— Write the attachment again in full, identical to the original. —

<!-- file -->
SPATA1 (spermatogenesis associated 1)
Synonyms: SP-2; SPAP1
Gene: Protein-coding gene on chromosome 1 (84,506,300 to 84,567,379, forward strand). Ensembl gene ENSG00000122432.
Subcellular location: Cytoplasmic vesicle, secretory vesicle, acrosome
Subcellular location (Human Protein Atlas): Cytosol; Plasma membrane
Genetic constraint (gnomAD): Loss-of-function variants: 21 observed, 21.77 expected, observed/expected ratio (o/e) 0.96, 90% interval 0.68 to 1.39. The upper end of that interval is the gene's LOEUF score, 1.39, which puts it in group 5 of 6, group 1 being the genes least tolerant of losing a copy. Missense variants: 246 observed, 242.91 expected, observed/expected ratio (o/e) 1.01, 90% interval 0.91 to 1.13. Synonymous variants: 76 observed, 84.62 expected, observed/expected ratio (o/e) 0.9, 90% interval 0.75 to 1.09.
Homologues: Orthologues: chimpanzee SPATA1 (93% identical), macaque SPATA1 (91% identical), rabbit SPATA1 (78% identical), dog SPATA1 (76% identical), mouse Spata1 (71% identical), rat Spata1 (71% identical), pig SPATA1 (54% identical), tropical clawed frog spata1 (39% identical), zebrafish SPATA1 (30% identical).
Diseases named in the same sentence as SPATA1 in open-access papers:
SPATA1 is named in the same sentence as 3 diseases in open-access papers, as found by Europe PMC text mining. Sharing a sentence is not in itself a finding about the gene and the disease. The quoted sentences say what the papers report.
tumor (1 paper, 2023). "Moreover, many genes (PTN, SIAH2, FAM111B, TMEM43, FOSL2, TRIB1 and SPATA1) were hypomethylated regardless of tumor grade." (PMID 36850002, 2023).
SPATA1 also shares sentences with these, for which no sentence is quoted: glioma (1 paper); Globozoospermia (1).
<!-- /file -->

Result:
SPATA1 (spermatogenesis associated 1)
Synonyms: SP-2; SPAP1
Gene: Protein-coding gene on chromosome 1 (84,506,300 to 84,567,379, forward strand). Ensembl gene ENSG00000122432.
Subcellular location: Cytoplasmic vesicle, secretory vesicle, acrosome
Subcellular location (Human Protein Atlas): Cytosol; Plasma membrane
Genetic constraint (gnomAD): Loss-of-function variants: 21 observed, 21.77 expected, observed/expected ratio (o/e) 0.96, 90% interval 0.68 to 1.39. The upper end of that interval is the gene's LOEUF score, 1.39, which puts it in group 5 of 6, group 1 being the genes least tolerant of losing a copy. Missense variants: 246 observed, 242.91 expected, observed/expected ratio (o/e) 1.01, 90% interval 0.91 to 1.13. Synonymous variants: 76 observed, 84.62 expected, observed/expected ratio (o/e) 0.9, 90% interval 0.75 to 1.09.
Homologues: Orthologues: chimpanzee SPATA1 (93% identical), macaque SPATA1 (91% identical), rabbit SPATA1 (78% identical), dog SPATA1 (76% identical), mouse Spata1 (71% identical), rat Spata1 (71% identical), pig SPATA1 (54% identical), tropical clawed frog spata1 (39% identical), zebrafish SPATA1 (30% identical).
Diseases named in the same sentence as SPATA1 in open-access papers:
SPATA1 is named in the same sentence as 3 diseases in open-access papers, as found by Europe PMC text mining. Sharing a sentence is not in itself a finding about the gene and the disease. The quoted sentences say what the papers report.
tumor (1 paper, 2023). "Moreover, many genes (PTN, SIAH2, FAM111B, TMEM43, FOSL2, TRIB1 and SPATA1) were hypomethylated regardless of tumor grade." (PMID 36850002, 2023).
SPATA1 also shares sentences with these, for which no sentence is quoted: glioma (1 paper); Globozoospermia (1).